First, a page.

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The opposite of masculine rape culture is masculine nurturance culture: men* increasing their capacity to nurture, and becoming whole. I am struggling to see the full shape emerging in the pencil rubbing, when only parts are visible at a time.
Violence and nurturance are two sides of the same coin. Compassion for self and compassion for others grow together and are connected; this means that men finding and recuperating the lost parts of themselves will heal everyone.
If a lot of men grow up learning not to love their true selves, learning that their own healthy attachment needs (emotional safety, nurturance, connection, love, trust) are weak and wrong – that anyone’s attachment, or emotional safety, needs are weak and wrong – this can lead to two things. They may be less able to experience women as whole people with intelligible needs and feelings (for autonomy, for emotional safety, for attunement, for trust). They may be less able to make sense of their own needs for connection, transmuting them instead into distorted but more socially mirrored forms.
To heal rape culture, then, men build masculine nurturance skills: nurturance and recuperation of their true selves, and nurturance of the people of all genders around them.
I am discovering a secret, slowly: the men I know who are exceptionally nurturing lovers, fathers, coworkers, close friends to their friends, who know how to make people feel safe, have almost no outlets through which to learn or share this hardwon skill with other men.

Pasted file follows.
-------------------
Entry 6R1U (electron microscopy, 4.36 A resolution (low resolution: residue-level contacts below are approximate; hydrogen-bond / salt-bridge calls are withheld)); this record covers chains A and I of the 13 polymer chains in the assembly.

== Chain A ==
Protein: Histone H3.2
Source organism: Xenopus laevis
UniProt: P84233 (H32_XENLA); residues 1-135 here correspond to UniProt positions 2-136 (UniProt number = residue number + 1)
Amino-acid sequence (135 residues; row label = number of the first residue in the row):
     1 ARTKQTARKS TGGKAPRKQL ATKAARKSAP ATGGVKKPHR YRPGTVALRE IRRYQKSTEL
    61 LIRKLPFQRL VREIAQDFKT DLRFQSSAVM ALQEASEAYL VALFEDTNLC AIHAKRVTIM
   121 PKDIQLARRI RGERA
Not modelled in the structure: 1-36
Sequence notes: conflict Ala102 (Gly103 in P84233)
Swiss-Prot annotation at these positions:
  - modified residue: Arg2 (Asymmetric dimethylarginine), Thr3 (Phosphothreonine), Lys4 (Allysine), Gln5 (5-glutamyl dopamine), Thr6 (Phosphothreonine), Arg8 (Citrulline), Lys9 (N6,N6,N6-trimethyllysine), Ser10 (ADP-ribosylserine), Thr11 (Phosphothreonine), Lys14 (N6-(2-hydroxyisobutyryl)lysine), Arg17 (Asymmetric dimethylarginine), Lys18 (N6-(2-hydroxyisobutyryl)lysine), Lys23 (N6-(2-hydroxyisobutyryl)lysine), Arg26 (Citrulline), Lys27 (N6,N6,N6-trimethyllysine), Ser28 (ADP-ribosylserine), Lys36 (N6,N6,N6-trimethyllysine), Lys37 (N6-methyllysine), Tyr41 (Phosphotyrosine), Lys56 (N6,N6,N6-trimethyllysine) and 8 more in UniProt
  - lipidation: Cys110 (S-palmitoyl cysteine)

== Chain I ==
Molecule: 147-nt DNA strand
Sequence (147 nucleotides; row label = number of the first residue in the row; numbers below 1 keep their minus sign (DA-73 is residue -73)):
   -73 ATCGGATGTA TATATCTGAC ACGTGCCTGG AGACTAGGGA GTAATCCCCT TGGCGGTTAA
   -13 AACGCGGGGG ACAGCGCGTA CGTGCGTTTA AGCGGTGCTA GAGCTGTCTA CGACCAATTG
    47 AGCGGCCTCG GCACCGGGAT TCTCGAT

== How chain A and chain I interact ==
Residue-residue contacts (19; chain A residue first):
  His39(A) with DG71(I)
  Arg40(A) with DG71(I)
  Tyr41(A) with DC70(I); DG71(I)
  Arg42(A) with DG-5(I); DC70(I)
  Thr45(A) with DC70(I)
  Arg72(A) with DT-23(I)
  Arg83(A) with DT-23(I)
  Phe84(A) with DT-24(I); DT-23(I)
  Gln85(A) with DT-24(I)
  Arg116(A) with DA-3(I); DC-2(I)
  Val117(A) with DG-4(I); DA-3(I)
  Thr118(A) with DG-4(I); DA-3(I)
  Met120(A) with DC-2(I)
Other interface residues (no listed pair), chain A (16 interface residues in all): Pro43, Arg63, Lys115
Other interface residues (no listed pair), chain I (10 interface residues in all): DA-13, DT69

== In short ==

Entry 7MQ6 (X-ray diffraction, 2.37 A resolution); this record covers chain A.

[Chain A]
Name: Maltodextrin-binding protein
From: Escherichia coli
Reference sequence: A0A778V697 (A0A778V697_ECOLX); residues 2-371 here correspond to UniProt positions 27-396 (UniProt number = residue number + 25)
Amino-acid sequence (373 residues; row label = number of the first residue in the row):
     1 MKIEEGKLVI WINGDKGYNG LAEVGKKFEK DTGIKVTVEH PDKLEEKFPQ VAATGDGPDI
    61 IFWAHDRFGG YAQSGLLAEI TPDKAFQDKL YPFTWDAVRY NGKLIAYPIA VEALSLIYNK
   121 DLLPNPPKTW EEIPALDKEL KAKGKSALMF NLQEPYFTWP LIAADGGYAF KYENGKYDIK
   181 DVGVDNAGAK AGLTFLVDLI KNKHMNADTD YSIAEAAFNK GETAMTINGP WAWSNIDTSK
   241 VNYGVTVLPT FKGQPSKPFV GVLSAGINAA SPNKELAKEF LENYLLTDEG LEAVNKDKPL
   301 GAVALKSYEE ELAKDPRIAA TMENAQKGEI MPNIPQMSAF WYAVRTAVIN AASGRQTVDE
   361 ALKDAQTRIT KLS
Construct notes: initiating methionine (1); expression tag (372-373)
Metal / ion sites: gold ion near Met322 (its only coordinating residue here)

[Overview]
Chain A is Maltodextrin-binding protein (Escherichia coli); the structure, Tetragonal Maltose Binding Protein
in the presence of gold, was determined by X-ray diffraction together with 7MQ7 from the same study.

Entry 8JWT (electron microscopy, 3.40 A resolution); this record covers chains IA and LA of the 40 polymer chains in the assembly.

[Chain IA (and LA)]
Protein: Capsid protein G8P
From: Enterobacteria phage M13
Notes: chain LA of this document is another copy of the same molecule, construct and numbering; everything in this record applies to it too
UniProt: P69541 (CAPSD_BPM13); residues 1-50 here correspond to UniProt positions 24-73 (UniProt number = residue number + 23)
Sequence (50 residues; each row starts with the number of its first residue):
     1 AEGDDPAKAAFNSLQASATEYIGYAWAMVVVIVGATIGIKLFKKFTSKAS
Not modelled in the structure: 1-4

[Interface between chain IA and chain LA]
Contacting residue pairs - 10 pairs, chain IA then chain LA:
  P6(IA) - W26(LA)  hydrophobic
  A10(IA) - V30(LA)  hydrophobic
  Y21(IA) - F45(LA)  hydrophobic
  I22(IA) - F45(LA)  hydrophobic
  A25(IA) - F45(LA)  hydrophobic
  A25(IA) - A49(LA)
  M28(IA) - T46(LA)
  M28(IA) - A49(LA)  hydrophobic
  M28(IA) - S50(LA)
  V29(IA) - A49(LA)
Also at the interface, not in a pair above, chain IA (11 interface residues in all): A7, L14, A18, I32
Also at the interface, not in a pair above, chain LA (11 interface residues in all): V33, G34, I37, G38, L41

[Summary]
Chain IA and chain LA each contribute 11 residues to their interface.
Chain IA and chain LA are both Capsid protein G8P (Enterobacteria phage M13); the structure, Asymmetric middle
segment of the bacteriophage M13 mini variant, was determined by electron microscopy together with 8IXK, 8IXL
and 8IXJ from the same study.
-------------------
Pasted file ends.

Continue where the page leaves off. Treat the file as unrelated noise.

They may have had a role model at home, if they are lucky, in the form of an exceptionally nurturing father, but if they do not have this model they have had to figure everything out through trial and error, alone, or by learning with women rather than men.
This knowledge shapes everything: assumptions about the significance of needs, how one ought to respond to them, what closeness feels like, how to love your own soul, and what kind of nurturance is actually meant to happen in intimate space.
Meanwhile, the men I know who are kind, goodhearted people, but who are earlier on in growing into their own models for self-love and learning how to comfort and nurture others, have no men to ask.
Growing entails growing pains, certainly, but the way can be smoothed when one does not have to learn everything alone.
Men do not talk to one another about nurturance skills: doing so feels too intimate, or the codes of masculinity make doing so too frightening.
If they can’t ask and teach each other – if they can’t even find out which other men in their lives would welcome these conversations – then how do they learn?
Men have capacities to heal that are particularly masculine and particularly healing.
They often are not fully aware of this deep gift and how helpful it can be for those close to them, whether family or close friends.